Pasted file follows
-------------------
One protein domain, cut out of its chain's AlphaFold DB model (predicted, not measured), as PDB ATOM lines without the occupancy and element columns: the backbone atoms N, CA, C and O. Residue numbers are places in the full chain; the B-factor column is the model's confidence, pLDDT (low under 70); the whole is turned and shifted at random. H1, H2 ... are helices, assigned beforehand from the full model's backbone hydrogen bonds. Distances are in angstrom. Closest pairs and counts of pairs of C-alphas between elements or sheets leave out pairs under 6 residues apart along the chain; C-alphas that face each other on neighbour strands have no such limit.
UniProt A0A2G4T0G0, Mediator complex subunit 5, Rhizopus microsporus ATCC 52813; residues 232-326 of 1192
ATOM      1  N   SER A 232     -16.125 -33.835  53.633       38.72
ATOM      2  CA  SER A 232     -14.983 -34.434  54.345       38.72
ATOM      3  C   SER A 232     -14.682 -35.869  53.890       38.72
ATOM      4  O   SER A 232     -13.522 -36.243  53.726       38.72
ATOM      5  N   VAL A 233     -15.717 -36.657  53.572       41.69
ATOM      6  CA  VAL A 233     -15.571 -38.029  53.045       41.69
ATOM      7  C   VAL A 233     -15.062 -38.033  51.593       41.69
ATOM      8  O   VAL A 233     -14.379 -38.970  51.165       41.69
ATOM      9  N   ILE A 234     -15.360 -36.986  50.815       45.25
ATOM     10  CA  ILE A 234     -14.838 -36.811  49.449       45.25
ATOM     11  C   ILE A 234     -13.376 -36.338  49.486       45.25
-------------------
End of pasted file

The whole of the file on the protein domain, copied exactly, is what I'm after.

One protein domain, cut out of its chain's AlphaFold DB model (predicted, not measured), as PDB ATOM lines without the occupancy and element columns: the backbone atoms N, CA, C and O. Residue numbers are places in the full chain; the B-factor column is the model's confidence, pLDDT (low under 70); the whole is turned and shifted at random. H1, H2 ... are helices, assigned beforehand from the full model's backbone hydrogen bonds. Distances are in angstrom. Closest pairs and counts of pairs of C-alphas between elements or sheets leave out pairs under 6 residues apart along the chain; C-alphas that face each other on neighbour strands have no such limit.
UniProt A0A2G4T0G0, Mediator complex subunit 5, Rhizopus microsporus ATCC 52813; residues 232-326 of 1192
ATOM      1  N   SER A 232     -16.125 -33.835  53.633       38.72
ATOM      2  CA  SER A 232     -14.983 -34.434  54.345       38.72
ATOM      3  C   SER A 232     -14.682 -35.869  53.890       38.72
ATOM      4  O   SER A 232     -13.522 -36.243  53.726       38.72
ATOM      5  N   VAL A 233     -15.717 -36.657  53.572       41.69
ATOM      6  CA  VAL A 233     -15.571 -38.029  53.045       41.69
ATOM      7  C   VAL A 233     -15.062 -38.033  51.593       41.69
ATOM      8  O   VAL A 233     -14.379 -38.970  51.165       41.69
ATOM      9  N   ILE A 234     -15.360 -36.986  50.815       45.25
ATOM     10  CA  ILE A 234     -14.838 -36.811  49.449       45.25
ATOM     11  C   ILE A 234     -13.376 -36.338  49.486       45.25